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BioMed Research International
Volume 2017, Article ID 6783824, 10 pages
Research Article

Measurement of Gender Differences of Gastrocnemius Muscle and Tendon Using Sonomyography during Calf Raises: A Pilot Study

1The School of Biological Science & Medical Engineering, Southeast University, Jiangsu, China
2Interdisciplinary Division of Biomedical Engineering, The Hong Kong Polytechnic University, Hung Hom, Hong Kong

Correspondence should be addressed to Guang-Quan Zhou; nc.ude.ues@uohz.nauqgnaug

Received 16 August 2017; Revised 28 November 2017; Accepted 10 December 2017; Published 31 December 2017

Academic Editor: Danilo S. Bocalini

Copyright © 2017 Guang-Quan Zhou et al. This is an open access article distributed under the Creative Commons Attribution License, which permits unrestricted use, distribution, and reproduction in any medium, provided the original work is properly cited.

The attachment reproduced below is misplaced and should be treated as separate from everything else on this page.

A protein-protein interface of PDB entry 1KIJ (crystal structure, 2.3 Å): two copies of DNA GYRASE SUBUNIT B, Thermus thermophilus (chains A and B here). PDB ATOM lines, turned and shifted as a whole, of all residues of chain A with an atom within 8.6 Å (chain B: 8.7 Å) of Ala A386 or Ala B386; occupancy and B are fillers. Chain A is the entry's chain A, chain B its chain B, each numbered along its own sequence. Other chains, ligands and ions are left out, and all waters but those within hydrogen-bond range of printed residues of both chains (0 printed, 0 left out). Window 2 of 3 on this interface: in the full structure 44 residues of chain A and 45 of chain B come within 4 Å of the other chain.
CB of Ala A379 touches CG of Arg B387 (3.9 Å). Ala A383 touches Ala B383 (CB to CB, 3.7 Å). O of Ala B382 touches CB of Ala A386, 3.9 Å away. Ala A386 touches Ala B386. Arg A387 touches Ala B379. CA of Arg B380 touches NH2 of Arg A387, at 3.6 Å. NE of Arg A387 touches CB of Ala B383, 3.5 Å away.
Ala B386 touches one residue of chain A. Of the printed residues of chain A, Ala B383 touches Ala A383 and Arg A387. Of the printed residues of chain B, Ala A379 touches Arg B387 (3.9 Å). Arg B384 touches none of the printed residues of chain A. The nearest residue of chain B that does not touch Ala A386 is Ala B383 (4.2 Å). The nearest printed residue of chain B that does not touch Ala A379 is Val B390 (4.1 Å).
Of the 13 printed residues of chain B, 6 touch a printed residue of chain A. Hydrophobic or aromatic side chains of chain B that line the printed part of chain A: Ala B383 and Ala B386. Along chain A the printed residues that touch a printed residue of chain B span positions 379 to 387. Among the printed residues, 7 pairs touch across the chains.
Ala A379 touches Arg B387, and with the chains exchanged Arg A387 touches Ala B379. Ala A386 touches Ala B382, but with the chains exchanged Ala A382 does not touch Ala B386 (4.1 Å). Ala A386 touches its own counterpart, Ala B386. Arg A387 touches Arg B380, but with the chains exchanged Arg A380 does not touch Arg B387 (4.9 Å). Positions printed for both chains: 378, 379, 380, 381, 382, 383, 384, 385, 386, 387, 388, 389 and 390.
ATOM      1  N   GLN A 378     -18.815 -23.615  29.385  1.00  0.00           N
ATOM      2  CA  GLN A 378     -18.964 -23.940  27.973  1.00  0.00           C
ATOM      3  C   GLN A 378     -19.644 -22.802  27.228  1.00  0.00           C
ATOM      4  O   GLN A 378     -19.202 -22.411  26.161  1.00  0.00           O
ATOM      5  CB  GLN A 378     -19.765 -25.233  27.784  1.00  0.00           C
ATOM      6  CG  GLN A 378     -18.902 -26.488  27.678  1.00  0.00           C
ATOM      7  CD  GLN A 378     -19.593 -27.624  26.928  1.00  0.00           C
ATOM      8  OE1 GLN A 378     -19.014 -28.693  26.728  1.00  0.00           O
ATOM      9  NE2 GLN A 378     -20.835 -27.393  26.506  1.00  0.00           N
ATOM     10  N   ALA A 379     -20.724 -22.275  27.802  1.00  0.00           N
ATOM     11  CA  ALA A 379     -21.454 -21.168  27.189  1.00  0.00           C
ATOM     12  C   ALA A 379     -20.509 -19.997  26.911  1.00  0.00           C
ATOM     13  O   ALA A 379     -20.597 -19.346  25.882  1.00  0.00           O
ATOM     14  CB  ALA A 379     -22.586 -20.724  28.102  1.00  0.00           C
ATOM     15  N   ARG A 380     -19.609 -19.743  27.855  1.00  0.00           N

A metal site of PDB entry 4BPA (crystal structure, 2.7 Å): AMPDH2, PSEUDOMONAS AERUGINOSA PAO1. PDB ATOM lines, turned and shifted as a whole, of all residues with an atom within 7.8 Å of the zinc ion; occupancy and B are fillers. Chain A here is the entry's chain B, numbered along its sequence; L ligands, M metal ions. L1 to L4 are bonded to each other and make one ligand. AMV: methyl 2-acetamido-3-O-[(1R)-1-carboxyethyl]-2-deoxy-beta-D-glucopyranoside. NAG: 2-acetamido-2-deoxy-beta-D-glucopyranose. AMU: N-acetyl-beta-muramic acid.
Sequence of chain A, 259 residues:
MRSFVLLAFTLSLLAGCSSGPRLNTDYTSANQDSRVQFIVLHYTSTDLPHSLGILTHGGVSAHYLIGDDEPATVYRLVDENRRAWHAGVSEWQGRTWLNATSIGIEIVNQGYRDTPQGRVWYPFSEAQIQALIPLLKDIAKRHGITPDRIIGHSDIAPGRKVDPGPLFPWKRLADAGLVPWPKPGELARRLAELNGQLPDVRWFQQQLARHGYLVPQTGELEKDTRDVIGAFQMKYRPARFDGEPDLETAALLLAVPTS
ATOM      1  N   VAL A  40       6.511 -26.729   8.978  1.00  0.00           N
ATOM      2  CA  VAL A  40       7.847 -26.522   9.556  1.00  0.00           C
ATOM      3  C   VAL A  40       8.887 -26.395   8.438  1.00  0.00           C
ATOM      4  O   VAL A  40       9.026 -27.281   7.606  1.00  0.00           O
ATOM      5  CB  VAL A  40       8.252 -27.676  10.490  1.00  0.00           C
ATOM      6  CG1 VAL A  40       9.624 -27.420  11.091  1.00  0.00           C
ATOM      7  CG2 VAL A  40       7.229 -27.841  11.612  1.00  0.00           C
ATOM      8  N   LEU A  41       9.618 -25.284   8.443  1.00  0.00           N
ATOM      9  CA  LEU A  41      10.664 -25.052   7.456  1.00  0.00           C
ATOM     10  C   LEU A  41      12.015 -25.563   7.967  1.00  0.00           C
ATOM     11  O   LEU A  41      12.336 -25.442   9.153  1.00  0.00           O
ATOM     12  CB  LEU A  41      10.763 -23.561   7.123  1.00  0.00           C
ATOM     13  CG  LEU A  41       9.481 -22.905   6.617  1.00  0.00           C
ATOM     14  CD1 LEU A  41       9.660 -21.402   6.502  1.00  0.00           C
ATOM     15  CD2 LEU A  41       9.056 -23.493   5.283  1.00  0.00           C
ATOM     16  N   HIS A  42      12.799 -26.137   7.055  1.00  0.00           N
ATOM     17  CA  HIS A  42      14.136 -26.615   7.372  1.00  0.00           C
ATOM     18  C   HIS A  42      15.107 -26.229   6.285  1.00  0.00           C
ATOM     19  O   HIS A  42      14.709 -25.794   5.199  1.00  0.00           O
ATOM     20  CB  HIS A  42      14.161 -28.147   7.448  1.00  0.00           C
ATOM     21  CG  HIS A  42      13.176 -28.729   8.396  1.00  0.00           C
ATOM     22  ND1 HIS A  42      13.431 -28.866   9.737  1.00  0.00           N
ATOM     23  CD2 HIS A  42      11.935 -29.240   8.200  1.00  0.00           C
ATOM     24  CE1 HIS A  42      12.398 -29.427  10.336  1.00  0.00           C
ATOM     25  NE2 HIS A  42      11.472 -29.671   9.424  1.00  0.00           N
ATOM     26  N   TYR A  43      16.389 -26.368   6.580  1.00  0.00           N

Skeletal muscles are essential to the gender-specific characteristics of human movements. Sonomyography, a new signal for quantifying muscle activation, is of great benefit to understand muscle function through monitoring the real-time muscle architectural changes. The purpose of this pilot study was to investigate gender differences in the architectural changes of gastronomies muscle and tendon by using sonomyography during performing two-legged calf raising exercises. A motion analysis system was developed to extract sonomyography from ultrasound images together with kinematic and kinetic measurements. Tiny fascicle length changes among seven male subjects were observed at the initial part of calf raising, whereas the fascicle of seven female subjects shortened immediately. This result suggested that men would generate higher mechanical power output of plantar flexors to regulate their heavier body mass. In addition, the larger regression coefficient between the fascicle length and muscle force for the male subjects implied that higher muscle stiffness for the men was required in demand of maintaining their heavier body economically. The findings from the current study suggested that the body mass might play a factor in the gender difference in structural changes of muscle and tendon during motion. The sonomyography may provide valuable information in the understanding of the gender difference in human movements.